Police Brutality and Political Imprisonment
The decade of the 1960s opened with violent episodes of police brutality during Civil Rights protests and concluded with the killing of four students at Kent State University. Throughout this tumultuous period, a power struggle occurred between students, activists, conservatives, and the local, state, and federal governments. In response to what many citizens and government officials regarded as incidents of disorderly conduct, the police responded with violent and forceful measures including the use of pepper-spray, tear gas, batons, fire hoses, and deadly ammunition.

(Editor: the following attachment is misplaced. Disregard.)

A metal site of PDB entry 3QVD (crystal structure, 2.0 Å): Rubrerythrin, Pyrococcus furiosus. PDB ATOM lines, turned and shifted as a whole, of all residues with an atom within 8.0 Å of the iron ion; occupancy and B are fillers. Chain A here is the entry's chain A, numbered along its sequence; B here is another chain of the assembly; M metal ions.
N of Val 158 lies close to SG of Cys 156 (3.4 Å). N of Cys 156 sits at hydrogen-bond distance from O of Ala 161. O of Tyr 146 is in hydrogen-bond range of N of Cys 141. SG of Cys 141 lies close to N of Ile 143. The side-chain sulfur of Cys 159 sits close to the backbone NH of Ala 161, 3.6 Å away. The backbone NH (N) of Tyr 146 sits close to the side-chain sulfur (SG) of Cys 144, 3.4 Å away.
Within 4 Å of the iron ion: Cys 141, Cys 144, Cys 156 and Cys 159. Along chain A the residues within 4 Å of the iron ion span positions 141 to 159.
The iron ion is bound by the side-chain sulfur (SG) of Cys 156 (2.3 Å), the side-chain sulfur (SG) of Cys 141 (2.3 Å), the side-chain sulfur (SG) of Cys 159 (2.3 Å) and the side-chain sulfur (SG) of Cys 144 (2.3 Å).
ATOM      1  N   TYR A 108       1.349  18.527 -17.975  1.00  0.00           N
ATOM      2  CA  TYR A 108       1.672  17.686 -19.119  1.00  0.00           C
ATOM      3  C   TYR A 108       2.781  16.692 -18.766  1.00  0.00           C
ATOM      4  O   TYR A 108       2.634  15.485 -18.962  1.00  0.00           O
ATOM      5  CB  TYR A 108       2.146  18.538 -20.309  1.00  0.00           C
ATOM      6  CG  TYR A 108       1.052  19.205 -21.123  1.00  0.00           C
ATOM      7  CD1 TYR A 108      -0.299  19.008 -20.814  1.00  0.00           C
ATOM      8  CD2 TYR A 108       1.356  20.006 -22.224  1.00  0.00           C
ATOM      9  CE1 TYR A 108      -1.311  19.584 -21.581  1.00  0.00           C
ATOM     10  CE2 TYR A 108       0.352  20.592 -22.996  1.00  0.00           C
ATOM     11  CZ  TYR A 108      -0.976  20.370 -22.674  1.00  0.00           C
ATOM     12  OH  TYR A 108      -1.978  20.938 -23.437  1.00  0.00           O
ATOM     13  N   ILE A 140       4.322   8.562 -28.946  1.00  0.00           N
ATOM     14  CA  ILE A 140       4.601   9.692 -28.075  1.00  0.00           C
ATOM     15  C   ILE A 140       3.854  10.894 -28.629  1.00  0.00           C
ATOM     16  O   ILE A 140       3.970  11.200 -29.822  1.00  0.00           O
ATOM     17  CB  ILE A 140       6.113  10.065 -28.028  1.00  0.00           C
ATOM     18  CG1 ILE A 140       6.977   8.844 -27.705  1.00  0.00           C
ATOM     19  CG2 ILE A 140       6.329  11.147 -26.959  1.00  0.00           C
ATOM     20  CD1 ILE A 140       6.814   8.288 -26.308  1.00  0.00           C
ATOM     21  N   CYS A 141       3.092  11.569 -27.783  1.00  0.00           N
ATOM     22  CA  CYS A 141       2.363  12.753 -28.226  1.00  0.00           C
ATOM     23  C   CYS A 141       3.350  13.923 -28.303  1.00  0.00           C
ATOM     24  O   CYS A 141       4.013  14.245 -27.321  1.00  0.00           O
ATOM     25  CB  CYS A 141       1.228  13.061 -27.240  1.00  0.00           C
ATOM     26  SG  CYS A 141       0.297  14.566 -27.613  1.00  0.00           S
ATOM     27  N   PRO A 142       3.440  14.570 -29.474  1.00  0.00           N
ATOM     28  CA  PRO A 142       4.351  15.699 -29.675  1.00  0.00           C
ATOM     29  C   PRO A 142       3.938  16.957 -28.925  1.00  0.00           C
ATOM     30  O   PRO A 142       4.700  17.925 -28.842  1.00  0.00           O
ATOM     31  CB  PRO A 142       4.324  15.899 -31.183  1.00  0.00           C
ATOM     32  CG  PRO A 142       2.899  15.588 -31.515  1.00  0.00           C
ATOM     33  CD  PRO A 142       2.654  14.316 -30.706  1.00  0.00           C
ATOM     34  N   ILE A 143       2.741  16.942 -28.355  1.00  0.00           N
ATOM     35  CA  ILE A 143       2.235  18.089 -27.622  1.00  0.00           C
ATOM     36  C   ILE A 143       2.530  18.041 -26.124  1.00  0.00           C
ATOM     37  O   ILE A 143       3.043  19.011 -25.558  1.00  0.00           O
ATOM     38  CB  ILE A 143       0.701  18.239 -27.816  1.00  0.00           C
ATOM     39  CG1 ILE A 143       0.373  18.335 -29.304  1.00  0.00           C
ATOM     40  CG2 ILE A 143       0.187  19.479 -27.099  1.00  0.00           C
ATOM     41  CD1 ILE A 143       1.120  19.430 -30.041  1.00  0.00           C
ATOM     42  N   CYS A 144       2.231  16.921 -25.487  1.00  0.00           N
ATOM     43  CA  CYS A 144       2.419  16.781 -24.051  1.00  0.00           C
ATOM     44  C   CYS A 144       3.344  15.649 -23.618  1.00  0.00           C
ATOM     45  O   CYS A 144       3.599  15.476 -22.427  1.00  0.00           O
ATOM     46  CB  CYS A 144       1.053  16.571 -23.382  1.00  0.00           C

In the San Francisco Bay Area, state-sponsored violence against activists/protesters reached its peak in the late 1960s. Whether through the political imprisonment of Huey P. Newton, a leader of the Black Panther Party [Figure 7, Figure 9], or the deployment of local law enforcement and the California National Guard to end the People’s Park Movement [Figure 6], law enforcement and the National Guard were used to suppress political activism and radicalism. In the case of the People’s Park Movement, the state-sponsored violence resulted in the death of James Rector, who was killed by deputies from the Alameda County Sheriff's Department [Figure 6].
In May of 1970 students at Kent State University in Ohio protested the spread of the Vietnam War into Cambodia by holding demonstrations and burning the ROTC building on campus. In the midst of these protests, the Ohio National Guard fired upon the crowd, resulting in the deaths of four students [Figure 8].